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DMARD Dropouts During COVID-19

Apr 12, 2021 1:52 pm

A full year from the onset of the SARS-COV-2 pandemic, rheumatologists are still seeing the consequences of COVID, with many patients avoiding usual care, follow-up visits, routine lab testing and with many self-stopping their antirheumatic meds, because it seemed like the right thing to do.

An ACR 2020 abstract from our Rheumatic Disease Division surveyed 400 (predominantly US rheumatologists), and 84% estimated that 5-25% of patients stopped RMD medications without the rheumatologist input. Yet, most (58%) admitted to contacting less than half of their RMD patients during COVID. 

Patients have been overwhelmed by the pandemic, and many coped with COVID by guessing about their status and what to do.

In the Netherlands investigators surveyed RMD patients (979 rheumatoid arthritis, 215 ankylosing spondylitis, 261 psoriatic arthritis patients and 414 consecutive healthy controls) about their COVID behaviors. Their patients were almost twice as likely to adhere to strict isolation measures, compared with healthy controls ([OR 1·8, 95% CI 1·5–2·4, p<0·01).  But, having a RMD or using DMARD (60%) or biologic (44%) was not associated with a higher incidence or worse disease outcome of COVID-19. Hence, RMD patients heeded the call for caution.

Patients received mixed messages from the media, President, CDC, but most patients received no guidance at all. And most of them considered themselves to be “immunosuppressed” or at risk for COVID-19.  When there was guidance, there were conflicting recommendations.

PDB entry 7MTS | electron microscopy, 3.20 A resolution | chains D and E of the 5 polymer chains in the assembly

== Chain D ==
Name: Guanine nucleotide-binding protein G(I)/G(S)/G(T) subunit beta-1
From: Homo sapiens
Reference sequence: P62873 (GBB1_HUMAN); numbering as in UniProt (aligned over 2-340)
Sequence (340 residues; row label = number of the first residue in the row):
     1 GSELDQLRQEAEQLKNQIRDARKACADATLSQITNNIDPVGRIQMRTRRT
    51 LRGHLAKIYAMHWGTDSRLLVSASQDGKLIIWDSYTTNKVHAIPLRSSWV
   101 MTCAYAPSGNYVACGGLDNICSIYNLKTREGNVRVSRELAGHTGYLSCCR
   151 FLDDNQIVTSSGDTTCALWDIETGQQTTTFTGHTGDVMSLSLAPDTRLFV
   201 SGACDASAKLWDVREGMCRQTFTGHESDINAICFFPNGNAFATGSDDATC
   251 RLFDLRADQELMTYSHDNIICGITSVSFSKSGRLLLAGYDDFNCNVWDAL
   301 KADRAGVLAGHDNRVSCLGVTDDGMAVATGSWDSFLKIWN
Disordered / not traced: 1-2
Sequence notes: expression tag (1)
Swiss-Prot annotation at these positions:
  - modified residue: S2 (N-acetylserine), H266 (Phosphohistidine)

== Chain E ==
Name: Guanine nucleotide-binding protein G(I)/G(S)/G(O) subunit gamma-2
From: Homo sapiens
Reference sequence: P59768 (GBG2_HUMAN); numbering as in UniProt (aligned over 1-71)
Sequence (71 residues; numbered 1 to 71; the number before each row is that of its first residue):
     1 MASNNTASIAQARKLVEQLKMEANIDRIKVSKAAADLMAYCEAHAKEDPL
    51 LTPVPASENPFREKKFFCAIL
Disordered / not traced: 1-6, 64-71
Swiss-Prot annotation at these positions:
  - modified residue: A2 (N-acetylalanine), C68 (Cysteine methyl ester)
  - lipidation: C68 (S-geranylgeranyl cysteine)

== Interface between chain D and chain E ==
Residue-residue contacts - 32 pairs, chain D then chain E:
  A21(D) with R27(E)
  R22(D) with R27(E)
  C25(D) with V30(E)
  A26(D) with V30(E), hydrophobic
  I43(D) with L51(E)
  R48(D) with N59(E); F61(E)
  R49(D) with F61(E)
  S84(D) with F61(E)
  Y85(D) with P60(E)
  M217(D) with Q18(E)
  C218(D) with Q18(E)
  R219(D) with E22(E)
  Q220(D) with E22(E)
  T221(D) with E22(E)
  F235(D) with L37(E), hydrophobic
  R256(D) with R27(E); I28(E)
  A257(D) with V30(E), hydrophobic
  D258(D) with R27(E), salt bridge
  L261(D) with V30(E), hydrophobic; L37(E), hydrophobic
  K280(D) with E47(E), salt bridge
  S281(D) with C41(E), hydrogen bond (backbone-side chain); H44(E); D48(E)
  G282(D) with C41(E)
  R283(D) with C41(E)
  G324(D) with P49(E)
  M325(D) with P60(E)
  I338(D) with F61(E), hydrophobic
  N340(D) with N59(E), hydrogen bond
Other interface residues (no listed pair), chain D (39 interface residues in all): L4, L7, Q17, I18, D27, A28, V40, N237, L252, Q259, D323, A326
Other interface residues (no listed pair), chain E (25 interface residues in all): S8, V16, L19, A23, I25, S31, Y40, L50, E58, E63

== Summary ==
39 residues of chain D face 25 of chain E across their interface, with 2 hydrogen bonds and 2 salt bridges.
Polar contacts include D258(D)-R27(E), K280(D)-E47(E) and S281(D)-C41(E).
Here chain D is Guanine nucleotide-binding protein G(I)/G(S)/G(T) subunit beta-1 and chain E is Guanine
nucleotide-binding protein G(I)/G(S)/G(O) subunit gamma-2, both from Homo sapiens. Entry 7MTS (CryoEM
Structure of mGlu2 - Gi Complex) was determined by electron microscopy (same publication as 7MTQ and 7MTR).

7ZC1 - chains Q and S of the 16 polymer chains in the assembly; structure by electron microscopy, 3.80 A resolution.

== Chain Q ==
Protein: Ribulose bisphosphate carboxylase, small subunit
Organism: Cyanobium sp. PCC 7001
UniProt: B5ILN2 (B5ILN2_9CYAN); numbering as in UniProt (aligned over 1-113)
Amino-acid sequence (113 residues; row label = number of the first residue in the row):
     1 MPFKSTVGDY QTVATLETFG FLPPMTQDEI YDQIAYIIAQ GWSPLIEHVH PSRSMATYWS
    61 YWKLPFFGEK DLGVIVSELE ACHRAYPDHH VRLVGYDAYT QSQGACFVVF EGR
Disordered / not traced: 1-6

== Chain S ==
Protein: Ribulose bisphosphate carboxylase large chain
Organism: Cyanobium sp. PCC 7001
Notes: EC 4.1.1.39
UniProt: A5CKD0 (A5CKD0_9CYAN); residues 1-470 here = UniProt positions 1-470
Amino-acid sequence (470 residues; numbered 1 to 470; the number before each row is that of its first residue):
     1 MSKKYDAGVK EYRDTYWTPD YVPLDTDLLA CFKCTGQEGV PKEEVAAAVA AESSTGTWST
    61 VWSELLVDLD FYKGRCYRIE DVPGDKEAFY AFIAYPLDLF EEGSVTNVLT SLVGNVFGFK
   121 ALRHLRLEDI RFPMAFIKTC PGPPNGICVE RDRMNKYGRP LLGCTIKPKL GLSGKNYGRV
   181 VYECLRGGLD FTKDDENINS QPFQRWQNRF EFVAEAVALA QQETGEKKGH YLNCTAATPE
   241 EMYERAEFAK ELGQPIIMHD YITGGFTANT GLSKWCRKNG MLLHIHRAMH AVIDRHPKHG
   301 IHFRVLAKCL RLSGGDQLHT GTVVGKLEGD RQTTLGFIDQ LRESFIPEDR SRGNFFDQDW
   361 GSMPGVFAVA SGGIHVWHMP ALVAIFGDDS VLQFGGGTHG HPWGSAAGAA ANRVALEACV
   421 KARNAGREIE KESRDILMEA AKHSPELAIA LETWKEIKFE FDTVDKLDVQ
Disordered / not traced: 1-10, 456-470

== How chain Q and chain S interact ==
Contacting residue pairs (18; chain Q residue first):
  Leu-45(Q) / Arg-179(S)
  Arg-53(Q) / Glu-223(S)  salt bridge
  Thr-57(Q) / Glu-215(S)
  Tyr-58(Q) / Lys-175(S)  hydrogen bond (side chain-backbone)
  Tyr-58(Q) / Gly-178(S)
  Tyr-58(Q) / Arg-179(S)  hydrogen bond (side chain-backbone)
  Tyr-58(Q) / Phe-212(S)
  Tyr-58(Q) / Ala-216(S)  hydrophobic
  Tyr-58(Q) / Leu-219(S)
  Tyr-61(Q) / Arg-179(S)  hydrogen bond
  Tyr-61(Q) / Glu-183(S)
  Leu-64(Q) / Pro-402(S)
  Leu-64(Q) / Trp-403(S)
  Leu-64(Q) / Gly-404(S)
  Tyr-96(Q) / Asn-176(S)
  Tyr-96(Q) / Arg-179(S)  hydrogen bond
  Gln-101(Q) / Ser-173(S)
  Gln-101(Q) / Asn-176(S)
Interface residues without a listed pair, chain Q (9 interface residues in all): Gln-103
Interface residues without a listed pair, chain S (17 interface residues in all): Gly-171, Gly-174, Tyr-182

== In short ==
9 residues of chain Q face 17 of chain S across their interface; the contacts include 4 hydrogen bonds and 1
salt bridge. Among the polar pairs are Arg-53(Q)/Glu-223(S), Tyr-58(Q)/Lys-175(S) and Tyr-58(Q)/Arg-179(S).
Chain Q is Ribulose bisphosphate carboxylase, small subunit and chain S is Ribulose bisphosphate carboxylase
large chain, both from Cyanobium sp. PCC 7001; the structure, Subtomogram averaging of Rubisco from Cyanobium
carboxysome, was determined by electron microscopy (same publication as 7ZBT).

The Arthritis Foundation told arthritis patients to not stop or reduce their arthritis meds in the absence of coronavirus symptoms or a confirmed infection.…; In contrast the April and November 2020, ACR Clinical guidance on medication use during COVID, suggested that rheumatic disease patients (RMD) should continue all DMARD and biologic therapies in the absence of infection or COVID exposure. Yet those exposed or infected, were advised to stop HCQ, non-IL-6 biologics, JAK inhibitors, MTX, LEF.…

Since the ACR guidances, there have been a plethora of observational and cohort reports that are remarkably consistent in saying:

  • Inflammatory arthritis patients and patients on DMARDs and most biologics are not at higher risk of COVID infection or poorer outcomes
  • RMD Patients at risk are those with uncontrolled disease, active autoimmune disease and those taking no DMARDs or sulfasalazine
  • Rituximab treated patients appear to be at higher risk of worse COVID outcomes or COVID death.  (It is unclear if this a channeling bias or if CD20/B cell targeting adversely affects COVID outcomes)

There are numerous studies that point to errant patient behaviors about their antirheumatic therapies, usually without MD instruction.

Early in the pandemic, there were reports that up to reported non-adherence rates of up to 15% in rheumatic patients during the pandemic.